weekly (and former executive editor of
Car and Driver
) who uses this analogy: "Suppose
owns every cow in the world, yet has attempted to convince
that it will get fair and equal access to the beef." Imagine
And speaking of Burger King: The company that owns BK is spinning it off as a public company. I have a
history with this company. When I covered the food beat for the
I went down to Miami and talked to the whole gang, back then, and did a great piece (if I don't say so myself) on the late James McLamore, who co-founded the company. It was always
hard for them to compete against Mickey D's. In recent years BK appears to have made real headway. (Though I don't have a clue why BK doesn't have frozen yogurt, or something like that! Can't imagine how many drive-through dollars go to ice cream cones at McDonald's. I know my family pays its fair share.) My history goes beyond that, however. I was raised in the minuscule Miami suburb of West Miami. My house was seven blocks from the second BK ever built. We had more than our share of dinners there. (We didn't have much moola and it was
good back then. The shakes were real!) The same building at 61st Avenue and Southwest Eighth Street is still there, but last time I drove by it was a Cuban food joint.
While we're on food, one last round of Tuna Talk:
suggests adding thyme to tuna salads. "Gives it a wonderful, healthy, clean taste," he says. "Try it." And yesterday in my haste, I said that albacore tastes as good as chunk light. (Thanks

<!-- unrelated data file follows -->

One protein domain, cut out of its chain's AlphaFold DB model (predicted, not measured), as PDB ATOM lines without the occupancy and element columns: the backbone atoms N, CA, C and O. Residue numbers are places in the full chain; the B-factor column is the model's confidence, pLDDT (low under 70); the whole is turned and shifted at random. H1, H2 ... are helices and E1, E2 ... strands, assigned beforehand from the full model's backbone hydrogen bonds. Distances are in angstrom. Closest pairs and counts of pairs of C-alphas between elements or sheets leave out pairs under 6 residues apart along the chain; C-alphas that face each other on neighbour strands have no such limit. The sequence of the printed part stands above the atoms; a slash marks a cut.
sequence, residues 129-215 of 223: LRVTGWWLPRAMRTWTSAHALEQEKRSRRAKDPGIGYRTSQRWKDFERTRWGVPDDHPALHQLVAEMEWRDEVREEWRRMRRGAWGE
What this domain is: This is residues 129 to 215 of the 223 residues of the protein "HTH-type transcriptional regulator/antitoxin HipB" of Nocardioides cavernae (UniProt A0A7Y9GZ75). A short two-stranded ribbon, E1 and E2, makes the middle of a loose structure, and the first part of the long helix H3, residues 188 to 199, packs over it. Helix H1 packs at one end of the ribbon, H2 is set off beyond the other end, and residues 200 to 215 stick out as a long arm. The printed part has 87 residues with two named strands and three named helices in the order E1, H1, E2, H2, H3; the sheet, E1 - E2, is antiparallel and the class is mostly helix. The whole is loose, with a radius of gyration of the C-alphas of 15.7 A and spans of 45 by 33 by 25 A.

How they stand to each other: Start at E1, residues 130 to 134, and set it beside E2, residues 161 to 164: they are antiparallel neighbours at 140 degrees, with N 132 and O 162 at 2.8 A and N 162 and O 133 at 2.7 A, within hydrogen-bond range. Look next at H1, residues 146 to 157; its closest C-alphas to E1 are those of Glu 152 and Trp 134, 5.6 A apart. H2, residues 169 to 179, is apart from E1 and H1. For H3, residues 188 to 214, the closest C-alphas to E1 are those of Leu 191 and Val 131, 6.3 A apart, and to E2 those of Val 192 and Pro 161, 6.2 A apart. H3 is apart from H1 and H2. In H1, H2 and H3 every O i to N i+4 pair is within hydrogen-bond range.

for pointing out the err of my ways.) What I meant to say is that I don't like the taste of albacore ... tastes too much like fish! Don't even ask me what I meant by that! Finally, we hear from
, who writes: "Let me get this straight. On June 15 you start your series on Tuna Salad. The very next issue of the
Food Section, whose articles are planned weeks in advance, is published on June 21, and what do you think is on the front page? An article on 'building a better tuna salad'? Coincidence or inside information?" Inside information, of course. I hacked my way into the Washington Post's publishing system and found that the most compelling story they were sitting on -- the one I wanted to steal the most -- was about, of all things, how to build a better tuna salad! The truth is finally out ... and speaking of out, that pretty much describes what I am with information for this edition of ... The Hotline.
Please join me and Paul McEntire, president of the Bearguard Fund, as we show you why the shorts can help you save your shirt at the first RealMoney.com Investor's Conference. McEntire, a veteran short-seller, started Bearguard last year. It's the first short-only stock mutual fund. We'll both share our tips on how to spot trouble, followed by my questions to Paul and your questions to both of us.
Surviving and profiting in treacherous markets
June 28th, 2000, Marriott World Trade Center, New York City
For information and registration, go to
Real Money Conferences .
Herb Greenberg writes daily for TheStreet.com. In keeping with TSC's editorial policy, he doesn't own or short individual stocks, though he owns stock in TheStreet.com. He also doesn't invest in hedge funds or other private investment partnerships. He welcomes your feedback at
firstname.lastname@example.org. Greenberg also writes a monthly column for Fortune.
Mark Martinez assisted with the reporting of this column.